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Mr. and Mrs. Hale, having been married for a long time, talk of the imminent death that will separate them as they age, and inspite of the expected grief they will continue to see life with excitement and wonder, and remind all of the importance to have compassion for everyone.

Robert King describes how a youthful desire for an automobile led to several crimes and a stretch in jail; however, the time to reflect and the gift of a jalopy from a friend helped him change his lifestyle, and now he believes in a Supreme Being, the oneness of humanity, and the possibility that a universal language could achieve world peace.

The essence of Louise Miller's philosophy is that heaven is around us and at the "center of man" and explains how she cultivates this in herself through meditation and the outcomes, particualrly in relations with others, she finds.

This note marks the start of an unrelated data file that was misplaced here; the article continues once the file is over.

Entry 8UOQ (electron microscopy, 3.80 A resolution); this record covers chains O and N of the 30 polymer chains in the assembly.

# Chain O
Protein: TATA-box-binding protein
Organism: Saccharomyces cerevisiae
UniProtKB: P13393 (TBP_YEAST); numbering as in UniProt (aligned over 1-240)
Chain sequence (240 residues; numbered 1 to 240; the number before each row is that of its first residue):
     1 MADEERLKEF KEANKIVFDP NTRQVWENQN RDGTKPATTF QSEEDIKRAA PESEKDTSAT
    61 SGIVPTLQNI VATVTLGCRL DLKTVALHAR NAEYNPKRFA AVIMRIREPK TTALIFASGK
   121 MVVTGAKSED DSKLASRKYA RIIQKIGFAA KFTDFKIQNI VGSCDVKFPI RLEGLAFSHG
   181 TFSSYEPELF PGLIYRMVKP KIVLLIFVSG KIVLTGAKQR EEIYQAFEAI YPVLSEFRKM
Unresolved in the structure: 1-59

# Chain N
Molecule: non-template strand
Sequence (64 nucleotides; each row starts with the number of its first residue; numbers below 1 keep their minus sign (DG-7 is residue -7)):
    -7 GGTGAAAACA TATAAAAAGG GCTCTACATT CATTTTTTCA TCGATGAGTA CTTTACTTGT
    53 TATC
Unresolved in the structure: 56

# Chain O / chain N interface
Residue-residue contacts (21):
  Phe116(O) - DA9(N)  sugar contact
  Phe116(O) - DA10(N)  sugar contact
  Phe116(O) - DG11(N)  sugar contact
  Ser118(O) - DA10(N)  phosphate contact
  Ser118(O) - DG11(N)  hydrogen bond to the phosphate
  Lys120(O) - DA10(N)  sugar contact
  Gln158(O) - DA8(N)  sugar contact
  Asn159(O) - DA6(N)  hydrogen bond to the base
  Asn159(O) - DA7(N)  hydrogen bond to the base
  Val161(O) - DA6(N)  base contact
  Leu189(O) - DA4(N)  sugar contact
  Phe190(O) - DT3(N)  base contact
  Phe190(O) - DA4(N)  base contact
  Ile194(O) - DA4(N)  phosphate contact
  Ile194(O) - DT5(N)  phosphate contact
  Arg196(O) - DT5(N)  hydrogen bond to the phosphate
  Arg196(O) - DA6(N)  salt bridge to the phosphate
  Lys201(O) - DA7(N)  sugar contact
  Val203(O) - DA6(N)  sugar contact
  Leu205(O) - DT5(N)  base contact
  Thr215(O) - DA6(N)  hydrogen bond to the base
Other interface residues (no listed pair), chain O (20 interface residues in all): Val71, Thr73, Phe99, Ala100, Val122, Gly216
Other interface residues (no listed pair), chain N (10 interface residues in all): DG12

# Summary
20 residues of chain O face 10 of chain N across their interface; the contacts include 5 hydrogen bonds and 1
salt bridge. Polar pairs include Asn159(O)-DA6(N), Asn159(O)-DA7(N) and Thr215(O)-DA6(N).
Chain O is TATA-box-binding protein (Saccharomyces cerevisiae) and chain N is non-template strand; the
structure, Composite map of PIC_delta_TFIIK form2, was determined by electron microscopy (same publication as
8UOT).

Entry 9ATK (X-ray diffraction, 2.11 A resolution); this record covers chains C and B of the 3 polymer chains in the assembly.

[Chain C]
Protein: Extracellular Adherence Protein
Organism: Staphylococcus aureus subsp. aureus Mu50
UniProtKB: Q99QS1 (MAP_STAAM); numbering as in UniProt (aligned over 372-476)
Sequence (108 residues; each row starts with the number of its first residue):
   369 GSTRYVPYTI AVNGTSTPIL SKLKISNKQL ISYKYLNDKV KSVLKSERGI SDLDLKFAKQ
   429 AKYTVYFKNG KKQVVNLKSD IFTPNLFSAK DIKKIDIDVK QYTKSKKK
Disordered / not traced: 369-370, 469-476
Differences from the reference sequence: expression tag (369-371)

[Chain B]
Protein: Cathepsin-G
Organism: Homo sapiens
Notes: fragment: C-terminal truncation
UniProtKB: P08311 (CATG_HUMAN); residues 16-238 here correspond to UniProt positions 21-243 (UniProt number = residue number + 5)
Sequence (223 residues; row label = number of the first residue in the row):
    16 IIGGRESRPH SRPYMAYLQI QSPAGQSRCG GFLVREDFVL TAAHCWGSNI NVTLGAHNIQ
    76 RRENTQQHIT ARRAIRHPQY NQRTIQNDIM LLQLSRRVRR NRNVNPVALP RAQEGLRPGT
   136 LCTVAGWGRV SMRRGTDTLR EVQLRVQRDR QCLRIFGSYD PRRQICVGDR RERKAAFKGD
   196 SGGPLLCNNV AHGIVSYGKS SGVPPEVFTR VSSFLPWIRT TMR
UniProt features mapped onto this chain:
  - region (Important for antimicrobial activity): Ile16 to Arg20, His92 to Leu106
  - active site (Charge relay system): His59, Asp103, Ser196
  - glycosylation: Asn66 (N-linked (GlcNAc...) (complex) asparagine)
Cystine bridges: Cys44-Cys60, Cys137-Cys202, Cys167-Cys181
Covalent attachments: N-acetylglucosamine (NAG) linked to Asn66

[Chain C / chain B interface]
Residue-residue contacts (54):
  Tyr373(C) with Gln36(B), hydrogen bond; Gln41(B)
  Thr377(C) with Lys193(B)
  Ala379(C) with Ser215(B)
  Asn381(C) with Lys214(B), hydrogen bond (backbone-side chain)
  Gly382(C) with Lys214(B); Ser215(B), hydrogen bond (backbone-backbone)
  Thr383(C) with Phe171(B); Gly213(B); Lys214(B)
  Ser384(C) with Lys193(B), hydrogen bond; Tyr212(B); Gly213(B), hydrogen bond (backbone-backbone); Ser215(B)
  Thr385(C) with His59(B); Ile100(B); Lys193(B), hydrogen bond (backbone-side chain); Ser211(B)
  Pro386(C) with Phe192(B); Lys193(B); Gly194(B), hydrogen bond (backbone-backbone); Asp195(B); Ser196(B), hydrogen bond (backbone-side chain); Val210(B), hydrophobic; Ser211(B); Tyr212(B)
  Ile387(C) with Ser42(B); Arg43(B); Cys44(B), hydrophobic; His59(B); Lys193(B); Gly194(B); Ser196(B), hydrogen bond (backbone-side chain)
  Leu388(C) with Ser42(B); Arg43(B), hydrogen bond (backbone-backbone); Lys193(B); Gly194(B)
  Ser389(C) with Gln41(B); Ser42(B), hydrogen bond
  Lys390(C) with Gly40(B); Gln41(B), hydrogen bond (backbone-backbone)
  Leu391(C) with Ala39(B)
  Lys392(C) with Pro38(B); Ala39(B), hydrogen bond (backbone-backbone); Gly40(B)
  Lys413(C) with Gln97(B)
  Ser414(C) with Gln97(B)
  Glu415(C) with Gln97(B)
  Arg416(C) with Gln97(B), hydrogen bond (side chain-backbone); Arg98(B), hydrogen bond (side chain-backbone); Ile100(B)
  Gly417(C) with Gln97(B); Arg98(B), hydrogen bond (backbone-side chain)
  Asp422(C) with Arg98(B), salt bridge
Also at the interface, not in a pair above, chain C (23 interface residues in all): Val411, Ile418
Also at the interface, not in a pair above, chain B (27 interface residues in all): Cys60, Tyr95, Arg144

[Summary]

Harold Clurman describes how difficult the theater field was during the Great Depression, but expresses his love and motivations for being in theater and his desire to serve others.

Robb Sagendorph, publisher of "Yankee" magazine and the "Old Farmer's Almanac", describes how his beliefs have deepened since he was young, and states his beliefs that humans are made significant because of their relationship to God, that life is everlasting, and that children have a closer understanding of life than adults.

Susan Savage talks about the impact the death of her mother had on her and her beliefs.

Susan Savage talks about the impact the death of her mother had on her and her beliefs.